Jan. 15 (Bloomberg) -- Japanese Economy Minister Akira Amari said the nation faces risks from any excessive decline in the yen, highlighting limits on Prime Minister Shinzo Abe’s campaign to drive down the currency.
“If the yen excessively weakens, this would cause a spike in import prices,” Amari told reporters in Tokyo today. “It would be a benefit for exports, but would have harmful effects on people’s livelihoods.”
Fiscal stimulus and the prospect of more central-bank easing drove a decline of about 10 percent in the yen against the dollar in two months, aiding Japanese exporters as the nation struggles to climb out of recession. Any strengthening of the currency could limit the stock rally that prompted Bank of America Corp. to upgrade its forecast for equities to a 39 percent gain through year-end.
“Further depreciation of the yen is necessary to boost manufacturers’ profits and improve price competitiveness,” said Junko Nishioka, chief economist at RBS Securities Japan Ltd. and a former BOJ official.
The Japanese currency gained 0.6 percent to 89.95 per dollar as of 1:15 p.m. in Tokyo, heading for the first gain in five days. The Nikkei 225 Stock Average and the broader Topix Index pared increases, with both up 0.6 percent.
Amari said today that the currency is “correcting” to a level in line with economic fundamentals, while declining to comment on an appropriate value.
Bank of Japan Governor Masaaki Shirakawa said today that the nation’s economy remains weak ahead of a Jan 21-22 meeting where the central bank will decide whether to add to stimulus for the fourth time in five months.
“Exports and production are decreasing as the global slowdown continues,” Shirakawa said at a gathering of BOJ branch managers in Tokyo, adding that the bank will pursue “powerful monetary easing.”
Goldman Sachs Group Inc., Bank of America and Nomura Holdings Inc. are predicting Japanese stocks will extend their longest streak of gains in 23 years.
The Topix rose for nine straight weeks through Jan. 11, the longest stretch since December 1989, when it hit a record 2,886.5. Goldman Sachs boosted its estimate to 1,000 on Jan. 7 from 930, while Bank of America increased its 12-month estimate to 1,250 from 1,050, according to a Jan. 11 note.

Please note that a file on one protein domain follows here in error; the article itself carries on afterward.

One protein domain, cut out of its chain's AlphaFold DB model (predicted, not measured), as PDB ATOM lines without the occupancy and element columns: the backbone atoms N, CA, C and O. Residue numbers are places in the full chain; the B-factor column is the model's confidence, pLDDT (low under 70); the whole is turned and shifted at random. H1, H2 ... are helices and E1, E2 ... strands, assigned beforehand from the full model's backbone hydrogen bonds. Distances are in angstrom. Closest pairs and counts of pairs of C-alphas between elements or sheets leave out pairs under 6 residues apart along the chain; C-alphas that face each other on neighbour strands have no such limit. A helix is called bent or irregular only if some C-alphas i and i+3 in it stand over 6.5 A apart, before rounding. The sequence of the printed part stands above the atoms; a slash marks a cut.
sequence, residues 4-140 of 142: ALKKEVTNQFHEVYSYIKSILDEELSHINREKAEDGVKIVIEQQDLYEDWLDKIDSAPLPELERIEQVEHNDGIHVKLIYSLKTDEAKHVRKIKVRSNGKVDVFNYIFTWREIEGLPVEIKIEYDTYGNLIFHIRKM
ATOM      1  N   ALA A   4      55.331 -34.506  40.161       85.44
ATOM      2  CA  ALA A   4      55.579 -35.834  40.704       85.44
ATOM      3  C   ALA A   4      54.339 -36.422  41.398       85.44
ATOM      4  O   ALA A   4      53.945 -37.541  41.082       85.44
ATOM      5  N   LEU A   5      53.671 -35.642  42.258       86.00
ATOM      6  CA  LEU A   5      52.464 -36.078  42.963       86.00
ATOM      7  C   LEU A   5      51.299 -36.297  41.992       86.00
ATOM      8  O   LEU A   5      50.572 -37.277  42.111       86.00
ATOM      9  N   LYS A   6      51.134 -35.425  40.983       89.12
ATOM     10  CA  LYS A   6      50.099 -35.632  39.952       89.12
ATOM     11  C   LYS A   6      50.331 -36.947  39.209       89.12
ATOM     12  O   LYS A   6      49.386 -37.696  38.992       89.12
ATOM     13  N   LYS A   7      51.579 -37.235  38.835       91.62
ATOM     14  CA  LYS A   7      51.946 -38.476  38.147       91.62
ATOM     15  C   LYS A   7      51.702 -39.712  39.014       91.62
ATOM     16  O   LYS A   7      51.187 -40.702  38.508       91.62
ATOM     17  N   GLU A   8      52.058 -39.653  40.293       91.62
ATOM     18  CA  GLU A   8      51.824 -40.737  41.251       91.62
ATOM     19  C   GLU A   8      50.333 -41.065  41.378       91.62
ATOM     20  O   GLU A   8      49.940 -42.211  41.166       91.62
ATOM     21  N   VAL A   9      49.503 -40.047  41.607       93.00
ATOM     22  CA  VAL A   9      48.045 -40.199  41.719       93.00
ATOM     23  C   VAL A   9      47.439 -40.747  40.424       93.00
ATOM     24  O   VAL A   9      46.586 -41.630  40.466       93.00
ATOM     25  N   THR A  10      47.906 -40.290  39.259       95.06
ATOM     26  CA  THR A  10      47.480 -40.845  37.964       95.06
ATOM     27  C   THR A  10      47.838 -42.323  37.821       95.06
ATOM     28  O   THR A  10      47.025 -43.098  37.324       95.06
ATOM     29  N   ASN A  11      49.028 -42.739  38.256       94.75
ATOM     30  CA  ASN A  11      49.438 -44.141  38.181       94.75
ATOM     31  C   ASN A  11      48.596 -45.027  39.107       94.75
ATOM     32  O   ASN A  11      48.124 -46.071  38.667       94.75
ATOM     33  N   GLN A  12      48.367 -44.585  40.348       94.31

Abe announced 10.3 trillion yen ($116 billion) in additional stimulus on Jan. 11 and is pressuring the Bank of Japan to double its inflation target to 2 percent after the third recession in five years. Goldman Sachs is buying shares of exporters, financial firms and utilities, Hiroyuki Ito, Tokyo-based head of equity investment at Goldman Sachs Asset Management Co., said last month.
International Monetary Fund official Zhu Min said today that Japan’s debt burden is becoming “more serious” as the government takes extra steps to stimulate growth in the world’s third-biggest economy. Zhu, a deputy managing director at the IMF, spoke in an interview in Hong Kong, where he’s attending the Asian Financial Forum.
The risk is that the nation’s debt burden, estimated by the IMF at 237 percent of gross domestic product last year, will lead to a surge in government bond yields.
Elsewhere in the Asia Pacific region today, New Zealand business confidence surged to the highest in five quarters, while the country’s home sales rose in December from a year earlier.
German economic growth probably slowed in 2012, according to a Bloomberg survey of economists ahead of data due today. Spain, Italy and Germany are scheduled to release inflation numbers for December.
U.S. retail sales probably rose in December as Americans wrapped up their holiday shopping and auto dealers closed out the best two months since 2008, economists surveyed by Bloomberg News predicted. A Federal Reserve report may show New-York area industrial activity stabilized in January, according to a separate survey.
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